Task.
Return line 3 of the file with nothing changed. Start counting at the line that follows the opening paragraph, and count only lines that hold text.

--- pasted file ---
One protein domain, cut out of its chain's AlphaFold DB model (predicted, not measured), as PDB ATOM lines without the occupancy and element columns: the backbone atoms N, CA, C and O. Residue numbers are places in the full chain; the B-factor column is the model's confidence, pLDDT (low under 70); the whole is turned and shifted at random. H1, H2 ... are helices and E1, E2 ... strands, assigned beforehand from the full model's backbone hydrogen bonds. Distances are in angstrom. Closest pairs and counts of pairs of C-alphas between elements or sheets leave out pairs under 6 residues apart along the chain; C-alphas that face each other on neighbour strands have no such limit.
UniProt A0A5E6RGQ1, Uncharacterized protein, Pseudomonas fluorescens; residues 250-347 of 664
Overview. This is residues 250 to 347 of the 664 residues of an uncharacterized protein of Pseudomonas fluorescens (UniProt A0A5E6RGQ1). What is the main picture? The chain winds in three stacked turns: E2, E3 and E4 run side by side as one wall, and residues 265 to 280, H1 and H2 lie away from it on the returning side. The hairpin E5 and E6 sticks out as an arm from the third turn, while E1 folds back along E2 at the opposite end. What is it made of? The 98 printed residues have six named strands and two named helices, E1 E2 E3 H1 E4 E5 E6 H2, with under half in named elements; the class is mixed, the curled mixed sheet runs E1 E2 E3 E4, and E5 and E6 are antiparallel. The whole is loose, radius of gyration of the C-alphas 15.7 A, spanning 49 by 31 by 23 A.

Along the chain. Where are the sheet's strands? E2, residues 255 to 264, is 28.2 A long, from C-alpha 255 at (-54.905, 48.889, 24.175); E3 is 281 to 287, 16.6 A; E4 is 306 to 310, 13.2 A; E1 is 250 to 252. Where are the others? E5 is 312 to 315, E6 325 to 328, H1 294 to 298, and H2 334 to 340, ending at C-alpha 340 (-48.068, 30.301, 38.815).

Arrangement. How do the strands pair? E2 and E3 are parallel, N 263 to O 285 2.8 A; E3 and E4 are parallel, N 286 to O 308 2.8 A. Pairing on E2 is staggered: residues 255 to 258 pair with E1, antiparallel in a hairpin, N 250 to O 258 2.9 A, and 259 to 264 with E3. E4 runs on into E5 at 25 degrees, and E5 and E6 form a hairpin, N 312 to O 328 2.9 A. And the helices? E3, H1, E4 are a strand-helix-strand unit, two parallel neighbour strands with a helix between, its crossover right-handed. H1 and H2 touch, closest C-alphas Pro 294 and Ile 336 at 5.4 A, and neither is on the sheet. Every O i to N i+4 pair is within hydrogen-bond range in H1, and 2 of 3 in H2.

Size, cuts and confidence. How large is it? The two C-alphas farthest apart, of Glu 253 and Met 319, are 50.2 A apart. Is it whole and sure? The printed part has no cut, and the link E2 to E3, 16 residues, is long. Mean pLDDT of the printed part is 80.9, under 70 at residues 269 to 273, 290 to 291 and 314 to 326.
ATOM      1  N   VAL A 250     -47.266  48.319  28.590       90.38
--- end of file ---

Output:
Along the chain. Where are the sheet's strands? E2, residues 255 to 264, is 28.2 A long, from C-alpha 255 at (-54.905, 48.889, 24.175); E3 is 281 to 287, 16.6 A; E4 is 306 to 310, 13.2 A; E1 is 250 to 252. Where are the others? E5 is 312 to 315, E6 325 to 328, H1 294 to 298, and H2 334 to 340, ending at C-alpha 340 (-48.068, 30.301, 38.815).